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Global warming could invite sharks to Antarctica

Global warming could bring ferocious sharks to Antarctic waters, threatening a unique marine life shielded from predators by frigid conditions for millions of years, biologists warn.

Biologists gathered here for the annual conference of the American Association for the Advancement of Science warned that the return of predators to Antarctica could prove devastating to its underwater ecosystem.

Antarctica's surrounding waters remain too cold for sharks and other fish capable of crushing shellfish similar to the mollusks living in the vast continent's seas, said University of Rhode Island biology professor Cheryl Wilga.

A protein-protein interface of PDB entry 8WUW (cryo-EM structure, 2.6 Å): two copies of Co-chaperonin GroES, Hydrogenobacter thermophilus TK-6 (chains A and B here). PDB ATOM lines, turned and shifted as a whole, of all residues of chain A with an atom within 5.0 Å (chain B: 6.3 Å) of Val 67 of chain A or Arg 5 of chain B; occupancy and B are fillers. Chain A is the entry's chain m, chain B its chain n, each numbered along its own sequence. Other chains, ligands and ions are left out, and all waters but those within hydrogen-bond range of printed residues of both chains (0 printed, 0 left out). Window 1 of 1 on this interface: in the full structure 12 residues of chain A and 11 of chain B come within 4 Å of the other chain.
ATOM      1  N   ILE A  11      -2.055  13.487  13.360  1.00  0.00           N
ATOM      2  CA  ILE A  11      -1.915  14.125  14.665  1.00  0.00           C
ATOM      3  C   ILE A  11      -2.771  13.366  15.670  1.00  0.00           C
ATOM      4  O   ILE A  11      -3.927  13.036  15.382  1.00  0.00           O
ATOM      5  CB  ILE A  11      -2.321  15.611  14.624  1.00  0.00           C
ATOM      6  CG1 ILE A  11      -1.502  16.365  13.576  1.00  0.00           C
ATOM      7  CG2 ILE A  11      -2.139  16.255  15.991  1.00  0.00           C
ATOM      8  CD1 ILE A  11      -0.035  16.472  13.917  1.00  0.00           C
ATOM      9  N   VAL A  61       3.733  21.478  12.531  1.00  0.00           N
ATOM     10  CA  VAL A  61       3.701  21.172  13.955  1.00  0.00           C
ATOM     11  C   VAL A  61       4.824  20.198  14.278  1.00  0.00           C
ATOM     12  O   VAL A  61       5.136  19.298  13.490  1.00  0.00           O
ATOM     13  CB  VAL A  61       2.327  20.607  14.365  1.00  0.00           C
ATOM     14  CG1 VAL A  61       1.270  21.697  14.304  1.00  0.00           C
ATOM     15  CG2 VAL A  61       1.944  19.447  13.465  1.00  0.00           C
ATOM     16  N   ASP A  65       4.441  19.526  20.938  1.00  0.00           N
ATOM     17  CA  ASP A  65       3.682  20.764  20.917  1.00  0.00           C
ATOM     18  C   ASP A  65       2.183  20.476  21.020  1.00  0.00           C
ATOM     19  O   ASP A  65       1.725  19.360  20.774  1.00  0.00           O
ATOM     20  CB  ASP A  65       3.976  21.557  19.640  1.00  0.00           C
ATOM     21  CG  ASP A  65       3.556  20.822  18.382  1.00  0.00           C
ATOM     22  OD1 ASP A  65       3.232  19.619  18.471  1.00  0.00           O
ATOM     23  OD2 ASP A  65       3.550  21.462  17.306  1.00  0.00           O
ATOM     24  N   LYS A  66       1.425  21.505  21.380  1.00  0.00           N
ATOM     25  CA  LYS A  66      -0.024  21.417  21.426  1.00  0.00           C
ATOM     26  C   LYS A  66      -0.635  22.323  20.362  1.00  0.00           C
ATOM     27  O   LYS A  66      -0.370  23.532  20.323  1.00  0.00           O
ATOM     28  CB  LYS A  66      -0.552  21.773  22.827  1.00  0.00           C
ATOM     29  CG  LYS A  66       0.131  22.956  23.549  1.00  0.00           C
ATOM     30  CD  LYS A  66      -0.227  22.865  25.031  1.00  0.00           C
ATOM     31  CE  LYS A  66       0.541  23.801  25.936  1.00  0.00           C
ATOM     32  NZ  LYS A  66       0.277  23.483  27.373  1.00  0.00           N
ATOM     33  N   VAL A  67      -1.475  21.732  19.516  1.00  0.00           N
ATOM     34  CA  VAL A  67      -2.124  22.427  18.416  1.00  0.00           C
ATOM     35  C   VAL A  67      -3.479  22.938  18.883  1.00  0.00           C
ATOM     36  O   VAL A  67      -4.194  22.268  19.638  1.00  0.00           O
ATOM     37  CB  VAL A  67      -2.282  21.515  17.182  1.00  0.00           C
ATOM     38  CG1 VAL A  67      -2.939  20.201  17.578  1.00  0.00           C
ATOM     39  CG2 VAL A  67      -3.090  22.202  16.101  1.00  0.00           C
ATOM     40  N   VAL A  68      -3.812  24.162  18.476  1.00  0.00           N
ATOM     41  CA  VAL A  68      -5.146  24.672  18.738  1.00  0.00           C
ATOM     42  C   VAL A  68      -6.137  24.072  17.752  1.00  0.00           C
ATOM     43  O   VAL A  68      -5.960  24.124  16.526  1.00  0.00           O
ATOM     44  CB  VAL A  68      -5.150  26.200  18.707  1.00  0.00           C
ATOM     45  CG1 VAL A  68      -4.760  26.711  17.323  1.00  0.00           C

"As a result, the Antarctic seafloor has been dominated by relatively soft-bodied, slow-moving invertebrates, just as in ancient oceans prior to the evolution of shell-crushing predators," she told a news conference Friday on the sidelines of the conference.

But global warming has already pushed temperatures up by one to two degrees in the past 50 years, and the waters could become hospitable to sharks within the next 100 years, she said.

"The water only needs to remain above freezing year round for it to become habitable to some sharks, and at the rate we're going, that could happen this century," Wilga said.

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